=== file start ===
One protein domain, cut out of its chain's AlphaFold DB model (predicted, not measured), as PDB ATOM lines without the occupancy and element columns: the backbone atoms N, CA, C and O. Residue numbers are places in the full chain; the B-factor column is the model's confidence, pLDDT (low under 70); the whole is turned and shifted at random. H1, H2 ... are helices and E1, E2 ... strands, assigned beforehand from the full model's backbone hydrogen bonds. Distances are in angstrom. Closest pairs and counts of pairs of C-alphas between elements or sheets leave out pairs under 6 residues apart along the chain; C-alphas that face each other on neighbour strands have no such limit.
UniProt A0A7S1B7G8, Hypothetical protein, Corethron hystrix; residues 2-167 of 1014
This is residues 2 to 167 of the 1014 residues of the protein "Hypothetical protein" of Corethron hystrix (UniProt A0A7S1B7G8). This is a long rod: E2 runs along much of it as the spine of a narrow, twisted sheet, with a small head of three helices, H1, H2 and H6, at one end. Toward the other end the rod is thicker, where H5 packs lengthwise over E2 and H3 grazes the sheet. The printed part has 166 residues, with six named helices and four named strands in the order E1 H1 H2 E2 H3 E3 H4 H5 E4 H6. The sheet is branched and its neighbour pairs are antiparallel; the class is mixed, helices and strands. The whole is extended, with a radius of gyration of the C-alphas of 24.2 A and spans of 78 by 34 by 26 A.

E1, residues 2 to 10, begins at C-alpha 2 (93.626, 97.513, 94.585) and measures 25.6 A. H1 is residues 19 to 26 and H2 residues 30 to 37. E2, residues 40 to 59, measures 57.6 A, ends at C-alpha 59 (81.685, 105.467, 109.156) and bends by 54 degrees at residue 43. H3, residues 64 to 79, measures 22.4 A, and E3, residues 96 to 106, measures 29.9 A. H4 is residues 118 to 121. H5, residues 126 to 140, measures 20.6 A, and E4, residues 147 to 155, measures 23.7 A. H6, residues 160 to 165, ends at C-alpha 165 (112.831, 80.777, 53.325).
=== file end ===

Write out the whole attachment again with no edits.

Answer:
One protein domain, cut out of its chain's AlphaFold DB model (predicted, not measured), as PDB ATOM lines without the occupancy and element columns: the backbone atoms N, CA, C and O. Residue numbers are places in the full chain; the B-factor column is the model's confidence, pLDDT (low under 70); the whole is turned and shifted at random. H1, H2 ... are helices and E1, E2 ... strands, assigned beforehand from the full model's backbone hydrogen bonds. Distances are in angstrom. Closest pairs and counts of pairs of C-alphas between elements or sheets leave out pairs under 6 residues apart along the chain; C-alphas that face each other on neighbour strands have no such limit.
UniProt A0A7S1B7G8, Hypothetical protein, Corethron hystrix; residues 2-167 of 1014
This is residues 2 to 167 of the 1014 residues of the protein "Hypothetical protein" of Corethron hystrix (UniProt A0A7S1B7G8). This is a long rod: E2 runs along much of it as the spine of a narrow, twisted sheet, with a small head of three helices, H1, H2 and H6, at one end. Toward the other end the rod is thicker, where H5 packs lengthwise over E2 and H3 grazes the sheet. The printed part has 166 residues, with six named helices and four named strands in the order E1 H1 H2 E2 H3 E3 H4 H5 E4 H6. The sheet is branched and its neighbour pairs are antiparallel; the class is mixed, helices and strands. The whole is extended, with a radius of gyration of the C-alphas of 24.2 A and spans of 78 by 34 by 26 A.

E1, residues 2 to 10, begins at C-alpha 2 (93.626, 97.513, 94.585) and measures 25.6 A. H1 is residues 19 to 26 and H2 residues 30 to 37. E2, residues 40 to 59, measures 57.6 A, ends at C-alpha 59 (81.685, 105.467, 109.156) and bends by 54 degrees at residue 43. H3, residues 64 to 79, measures 22.4 A, and E3, residues 96 to 106, measures 29.9 A. H4 is residues 118 to 121. H5, residues 126 to 140, measures 20.6 A, and E4, residues 147 to 155, measures 23.7 A. H6, residues 160 to 165, ends at C-alpha 165 (112.831, 80.777, 53.325).